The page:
Rhiannon goes yearly to the allergist. She has blood work and other tests done. We have found that the severity of her tree nut allergy has gone down. Unfortunately, the peanut allergy will still cause anaphylaxis.
How does this affect us?
There is no cure for food allergies. The only way to prevent a reaction is avoidance. As you can imagine, avoiding a food allergen isn’t always easy. I am sure that I am seen as a “helicopter mom” or controlling. When it comes to Rhiannon’s allergy, you are darn right I am! I am her advocate and I am raising her to be strong, independent and confident.
Rhiannon has learned that she has to sit at her own table at school because the other tables could potentially not be safe. She has learned that she may go without a treat because we cannot guarantee it’s safety. She packs a meal when we go to funerals, birthday parties, and some family gatherings.
Times that are meant to be celebrations, fill me with dread. People have good intentions and tell me, “Oh it doesn’t contain peanuts.” Yes, although that may be true, were any of the ingredients made in the same facility as peanuts?
One tiny amount ingested could lead to anaphylaxis and even death.
I have had some people say to me, “So what if she is exposed. That is what her EpiPens are for.”
Unfortunately Epipens do not guarantee Rhiannon will be safe. If the Epipens are not administered soon enough she could still go into cardiac arrest. There are so many cases of kids and teenagers that the Epipens did not save. These kids went into cardiac arrest, became brain dead and then their families had to make the decision to take them off life support.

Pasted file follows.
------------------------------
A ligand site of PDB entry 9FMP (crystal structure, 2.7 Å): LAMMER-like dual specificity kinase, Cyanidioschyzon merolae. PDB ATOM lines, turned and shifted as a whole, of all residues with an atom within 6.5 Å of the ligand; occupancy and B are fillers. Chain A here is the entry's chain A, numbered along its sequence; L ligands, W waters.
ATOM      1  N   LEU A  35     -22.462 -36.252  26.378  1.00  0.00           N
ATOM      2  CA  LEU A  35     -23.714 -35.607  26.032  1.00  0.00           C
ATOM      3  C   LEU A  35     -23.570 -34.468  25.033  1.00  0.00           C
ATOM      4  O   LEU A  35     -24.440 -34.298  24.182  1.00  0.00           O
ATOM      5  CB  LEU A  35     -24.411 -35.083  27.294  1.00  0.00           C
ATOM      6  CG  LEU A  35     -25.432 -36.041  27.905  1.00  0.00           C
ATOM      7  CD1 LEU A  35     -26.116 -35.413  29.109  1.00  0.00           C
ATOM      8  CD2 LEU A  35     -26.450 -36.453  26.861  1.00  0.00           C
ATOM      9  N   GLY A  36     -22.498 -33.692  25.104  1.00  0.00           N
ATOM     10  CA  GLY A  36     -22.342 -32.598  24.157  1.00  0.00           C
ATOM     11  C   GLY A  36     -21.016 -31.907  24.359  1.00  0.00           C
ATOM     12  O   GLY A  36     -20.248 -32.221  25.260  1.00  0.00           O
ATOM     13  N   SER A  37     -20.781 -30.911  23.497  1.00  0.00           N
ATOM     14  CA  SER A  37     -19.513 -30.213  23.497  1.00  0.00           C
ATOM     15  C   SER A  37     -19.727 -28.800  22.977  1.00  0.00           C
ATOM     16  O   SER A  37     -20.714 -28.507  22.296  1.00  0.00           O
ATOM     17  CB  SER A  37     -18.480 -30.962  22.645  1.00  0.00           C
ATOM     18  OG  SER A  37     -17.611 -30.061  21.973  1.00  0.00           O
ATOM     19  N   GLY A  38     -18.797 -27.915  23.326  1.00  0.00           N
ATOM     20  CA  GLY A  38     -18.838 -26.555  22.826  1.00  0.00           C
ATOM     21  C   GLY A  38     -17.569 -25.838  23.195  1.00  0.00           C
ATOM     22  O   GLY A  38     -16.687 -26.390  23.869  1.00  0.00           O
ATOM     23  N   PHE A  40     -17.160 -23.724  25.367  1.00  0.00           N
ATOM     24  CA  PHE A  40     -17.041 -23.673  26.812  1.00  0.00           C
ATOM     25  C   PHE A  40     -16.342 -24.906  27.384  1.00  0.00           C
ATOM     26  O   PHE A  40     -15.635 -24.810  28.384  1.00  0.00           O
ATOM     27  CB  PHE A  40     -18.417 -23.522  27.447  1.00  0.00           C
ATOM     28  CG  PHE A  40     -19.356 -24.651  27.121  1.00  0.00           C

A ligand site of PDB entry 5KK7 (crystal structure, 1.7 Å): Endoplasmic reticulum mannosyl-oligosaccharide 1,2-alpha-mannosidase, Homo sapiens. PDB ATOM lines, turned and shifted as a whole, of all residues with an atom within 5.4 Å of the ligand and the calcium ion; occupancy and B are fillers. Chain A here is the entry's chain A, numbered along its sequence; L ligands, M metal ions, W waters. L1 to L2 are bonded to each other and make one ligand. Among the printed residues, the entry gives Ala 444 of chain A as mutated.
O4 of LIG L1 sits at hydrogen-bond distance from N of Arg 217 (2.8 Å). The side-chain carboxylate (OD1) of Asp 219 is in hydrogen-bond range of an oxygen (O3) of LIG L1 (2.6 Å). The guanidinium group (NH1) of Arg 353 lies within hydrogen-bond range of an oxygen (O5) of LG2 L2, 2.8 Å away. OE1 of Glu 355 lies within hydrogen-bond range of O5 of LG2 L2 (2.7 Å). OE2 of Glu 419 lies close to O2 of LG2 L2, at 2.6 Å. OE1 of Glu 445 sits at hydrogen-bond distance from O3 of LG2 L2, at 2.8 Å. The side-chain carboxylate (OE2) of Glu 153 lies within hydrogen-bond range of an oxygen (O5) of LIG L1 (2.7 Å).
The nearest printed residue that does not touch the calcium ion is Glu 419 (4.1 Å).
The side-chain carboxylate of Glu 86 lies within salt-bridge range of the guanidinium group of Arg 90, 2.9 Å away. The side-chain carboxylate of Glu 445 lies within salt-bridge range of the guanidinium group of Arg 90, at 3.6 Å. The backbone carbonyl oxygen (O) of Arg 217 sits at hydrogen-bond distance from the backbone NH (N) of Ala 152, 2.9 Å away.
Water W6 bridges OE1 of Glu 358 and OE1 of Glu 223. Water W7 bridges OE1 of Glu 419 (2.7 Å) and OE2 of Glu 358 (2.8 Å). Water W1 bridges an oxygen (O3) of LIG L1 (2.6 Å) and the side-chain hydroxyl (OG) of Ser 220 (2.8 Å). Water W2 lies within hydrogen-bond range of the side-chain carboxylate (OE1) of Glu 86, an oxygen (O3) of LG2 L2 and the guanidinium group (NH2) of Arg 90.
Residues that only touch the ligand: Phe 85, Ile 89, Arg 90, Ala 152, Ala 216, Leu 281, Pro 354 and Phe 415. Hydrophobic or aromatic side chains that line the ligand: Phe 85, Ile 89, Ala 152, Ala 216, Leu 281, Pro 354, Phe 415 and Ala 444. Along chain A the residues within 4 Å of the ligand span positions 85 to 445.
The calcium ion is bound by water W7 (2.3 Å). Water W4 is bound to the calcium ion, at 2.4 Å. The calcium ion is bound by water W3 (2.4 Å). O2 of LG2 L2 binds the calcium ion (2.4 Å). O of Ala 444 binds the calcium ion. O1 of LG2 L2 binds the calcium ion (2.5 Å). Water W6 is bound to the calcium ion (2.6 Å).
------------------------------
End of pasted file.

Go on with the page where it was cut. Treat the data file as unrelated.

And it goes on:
Peanuts, peanut butter and peanut oil are used in so many products, not just food. Glue, ear drops, lotions, hair products, bird seed, cat and dog food, and paints are just a few. How do I keep all of these out of the reach of my daughter?
How do I raise my daughter to be open and loving with others without letting them hug and kiss her because they might have eaten something unsafe?
How do I teach her to share yet still keep some things out of the reach of others because they may have peanut residue on their hands, mouth, or clothes?
How do I send her to school, knowing there is peanut butter around? Do they know that hand sanitizer just rubs the protein around and doesn’t get rid of it?
How do I let her stay overnight somewhere else, when a child can die in their sleep after eating an allergen?
How do I let her grow and mature into a young adult that wants to date?
What if her boyfriend kisses her after a peanut butter sandwich and she doesn’t come home to me?
What do I do if I receive that dreaded phone call telling me she went into anaphylaxis?
How do I raise her to be well-rounded and involved, when all I want to do is put her in a bubble and keep her safe?
What is the solution?
Since Rhiannon was diagnosed, she was made aware of the fact that she had to take ownership of her body and life. She needed to be responsible for anything and everything she put in her mouth or touched.
Rhiannon is very confident when it comes to asking others information about food, snacks, or products. She isn’t afraid to say that something makes her uncomfortable and avoids whatever it is.
Informing our family and friends has been an important aspect to bringing about awareness. We have open communication with the staff at Rhiannon’s school. I am thankful that there are so many caring people in her life that take her allergies seriously.
We have unfortunately, crossed paths with those that think Rhiannon’s allergies are for attention. They think food allergies do not exist. Or they assume she has a food intolerance.
If you or anyone you know has a food allergy, please talk about it. Don’t be afraid to learn more details so that you can help provide a safe environment.
There are websites that are very beneficial:
Please be part of the solution!
Tammy, Food Allergy Mom